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The latest episode of Curve in Conversation is now live, featuring interviews with internationally renowned choreographer and director Akram Khan, award-winning writer, historian and journalist Selina Mills, and writer, performer and Curve Creative Programmes Practitioner Chandni Mistry.
Hosted by former BBC Radio Leicester presenter Martin Ballard, the podcast takes listeners behind-the-scenes at Curve to find out more about the work that takes place both on and off the theatre’s stages.
From Saturday 2 to Saturday 9 April, Curve will present the world premiere of Curve Associate Artist Akram Khan’s Jungle Book reimagined, a new dance-theatre production based on Rudyard Kipling’s classic tales, co-produced by Curve. In this episode, Khan explains how it feels to be making his directorial debut and how this adaptation will present the journey of Mowgli through the eyes of a climate refugee. “I wanted to make something that did not neglect what’s happening in the world today”, he says, “to tell it in a way that’s more magical, that could connect with young children”.
Speaking about what drew him to reinvent the tales of The Jungle Book for this new piece, Khan says, “I was looking for a context of what narrative could I deal with that would involve climate change and my concerns about it through my medium – which is dance – so, Jungle Book seemed the closest thing because I’m so familiar with it”.
Akram Khan Company’s production isn’t the only world premiere to take place at Curve in April, as Graeae Theatre Company presents The Paradis Files from Friday 8 to Saturday 9 April. Produced in partnership with Curve, this newly commissioned chamber opera tells the forgotten true story of ‘The Blind Enchantress’, Maria-Theresia von Paradis.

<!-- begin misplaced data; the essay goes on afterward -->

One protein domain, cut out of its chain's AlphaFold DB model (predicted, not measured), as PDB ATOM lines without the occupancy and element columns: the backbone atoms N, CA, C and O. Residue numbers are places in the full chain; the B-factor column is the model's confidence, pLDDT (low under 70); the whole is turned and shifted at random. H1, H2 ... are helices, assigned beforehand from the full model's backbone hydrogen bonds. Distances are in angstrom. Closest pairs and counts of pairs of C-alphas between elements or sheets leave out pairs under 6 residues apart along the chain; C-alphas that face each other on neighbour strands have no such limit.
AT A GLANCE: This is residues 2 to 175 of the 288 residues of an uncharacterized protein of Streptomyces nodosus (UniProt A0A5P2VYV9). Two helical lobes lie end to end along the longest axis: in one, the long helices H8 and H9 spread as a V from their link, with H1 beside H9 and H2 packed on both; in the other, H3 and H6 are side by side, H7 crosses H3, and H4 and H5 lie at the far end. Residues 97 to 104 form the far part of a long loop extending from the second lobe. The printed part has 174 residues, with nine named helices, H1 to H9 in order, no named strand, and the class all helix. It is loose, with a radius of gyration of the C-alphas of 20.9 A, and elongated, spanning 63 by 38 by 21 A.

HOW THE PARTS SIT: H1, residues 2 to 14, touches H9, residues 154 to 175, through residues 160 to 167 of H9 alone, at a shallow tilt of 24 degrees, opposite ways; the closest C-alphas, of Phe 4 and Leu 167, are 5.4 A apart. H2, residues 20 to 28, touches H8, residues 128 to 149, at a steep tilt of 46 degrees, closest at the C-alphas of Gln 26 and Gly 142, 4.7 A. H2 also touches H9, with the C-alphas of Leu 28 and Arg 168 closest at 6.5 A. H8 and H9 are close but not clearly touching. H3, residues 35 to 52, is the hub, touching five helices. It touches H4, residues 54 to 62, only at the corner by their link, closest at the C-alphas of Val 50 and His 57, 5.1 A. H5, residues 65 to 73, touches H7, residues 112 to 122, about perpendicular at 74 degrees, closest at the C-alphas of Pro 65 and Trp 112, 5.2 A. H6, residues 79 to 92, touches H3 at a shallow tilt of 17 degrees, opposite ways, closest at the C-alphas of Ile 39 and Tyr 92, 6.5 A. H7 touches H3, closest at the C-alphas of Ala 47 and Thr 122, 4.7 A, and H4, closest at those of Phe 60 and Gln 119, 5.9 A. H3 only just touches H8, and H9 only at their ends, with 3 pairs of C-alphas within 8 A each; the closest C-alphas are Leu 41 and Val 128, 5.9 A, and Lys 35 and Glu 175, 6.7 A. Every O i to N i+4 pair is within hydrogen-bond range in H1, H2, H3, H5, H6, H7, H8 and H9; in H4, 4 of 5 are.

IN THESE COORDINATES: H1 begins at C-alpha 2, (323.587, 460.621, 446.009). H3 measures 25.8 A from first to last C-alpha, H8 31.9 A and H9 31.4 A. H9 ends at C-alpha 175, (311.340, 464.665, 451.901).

“She was blind since a very early age, and she was a great success in her time and yet we don’t know much about her”, says Selina Mills, co-librettist and originator of the idea for the production. A contemporary – and alleged lover – of Mozart, Paradis captivated Europe with her sensational musical talent but her story has been mostly lost to history, until now.
The Paradis Files will feature a company of Deaf, disabled, neurodivergent and non-disabled singers, actors and creatives. Speaking about the importance of shining a spotlight on Paradis, Mills says, “actually showing that a blind woman in the eighteenth century can be successful, tells a modern person – a modern blind woman – you can do it”.
This summer Curve is set to mark the 50th anniversary of the Ugandan Asian exodus with a new Made at Curve community production, Finding Home: Leicester’s Ugandan Asian Story at 50. The production will include three new short plays written by local writers Chandni Mistry, Ashok Patel and Dilan Raithatha, whose families arrived in the UK from Uganda.
In this episode, Chandni Mistry – who also works at Curve as a Creative Programmes Practitioner – talks about how the production aims to bring Leicester’s communities together to reflect on the journey of the Ugandan Asians and their contribution to the city. “We can have different members from different communities all coming together”, she says, “hopefully making friends as well as creating and performing these stories that are resonant to a Leicester audience because these are the stories of people in Leicester”.
Curve is now looking for members of the community to take part in the production, with auditions taking place early in April. No experience is necessary and opportunities to take part are available both on stage and behind-the-scenes. To find out more, visit www.curveonline.co.uk/get-involved/finding-home-leicesters-ugandan-asian-story-at-50/ or email email@example.com
Tickets for Finding Home: Leicester’s Ugandan Asian Story at 50 will be on sale soon and tickets for Jungle Book reimagined and The Paradis Files are on-sale now. For further information and to book, visit www.curveonline.co.uk, call 0116 242 3595 or visit Curve’s Box Office in-person.